Legislative leaders are taking steps to change how the state pays for public education.
The Mississippi Adequate Education Program is the formula that tells lawmakers how much money should go towards the state's public education system.
It's intended to make sure every student in the state gets a quality education. No matter if they lived in a rich or poor school district.
But some lawmakers are questioning whether the program is still working.
“It has been 20 years since this formula was created so it’s time to reevaluate the effectiveness? Is the formula doing what we want it to do?” says Republican Speaker of the House Philip Gunn.
Along with Lieutenant Governor Tate Reeves, Gunn announced yesterday that lawmakers are looking to make changes to the formula.
“We have been fighting hard to see that the teachers have what they need to instruct our children. We are working hard to see that the children have what they need to get a good education. So we want to make that as many dollars as possible get into the classroom.”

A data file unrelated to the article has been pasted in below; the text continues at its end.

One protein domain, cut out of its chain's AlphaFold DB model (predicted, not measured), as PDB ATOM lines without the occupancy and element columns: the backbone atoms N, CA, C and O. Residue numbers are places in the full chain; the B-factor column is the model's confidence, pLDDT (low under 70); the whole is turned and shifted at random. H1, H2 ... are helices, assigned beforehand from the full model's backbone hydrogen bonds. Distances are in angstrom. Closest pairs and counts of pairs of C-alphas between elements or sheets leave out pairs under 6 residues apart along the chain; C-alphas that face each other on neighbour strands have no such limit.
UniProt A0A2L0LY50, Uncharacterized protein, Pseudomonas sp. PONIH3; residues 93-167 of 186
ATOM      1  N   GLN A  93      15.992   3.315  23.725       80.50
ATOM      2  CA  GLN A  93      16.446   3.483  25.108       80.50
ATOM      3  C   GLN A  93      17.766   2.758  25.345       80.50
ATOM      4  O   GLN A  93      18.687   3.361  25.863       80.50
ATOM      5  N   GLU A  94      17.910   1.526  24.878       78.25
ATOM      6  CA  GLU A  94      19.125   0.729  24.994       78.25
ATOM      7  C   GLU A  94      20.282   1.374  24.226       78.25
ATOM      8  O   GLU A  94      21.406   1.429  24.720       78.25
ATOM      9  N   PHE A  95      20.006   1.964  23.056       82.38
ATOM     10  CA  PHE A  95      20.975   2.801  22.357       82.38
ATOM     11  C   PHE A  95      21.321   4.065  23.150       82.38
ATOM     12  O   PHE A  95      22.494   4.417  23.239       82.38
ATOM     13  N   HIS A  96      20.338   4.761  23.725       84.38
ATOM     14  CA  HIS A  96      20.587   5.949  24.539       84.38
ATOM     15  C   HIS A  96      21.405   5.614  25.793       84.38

According to Gunn, lawmakers entered into a contract with New Jersey-based, non-profit Ed Build. They will review the formula and suggest changes in the coming months.
“We want to decide that if it makes sense to the state to change the funding formula that we’re doing it in a way that’s focused on doing what’s best for kids, increasing funding in the classroom while not increasing funding in the district office," says Reeves.
Since its adoption in 1997, MAEP has only been fully funded twice, in 2003 and 2008.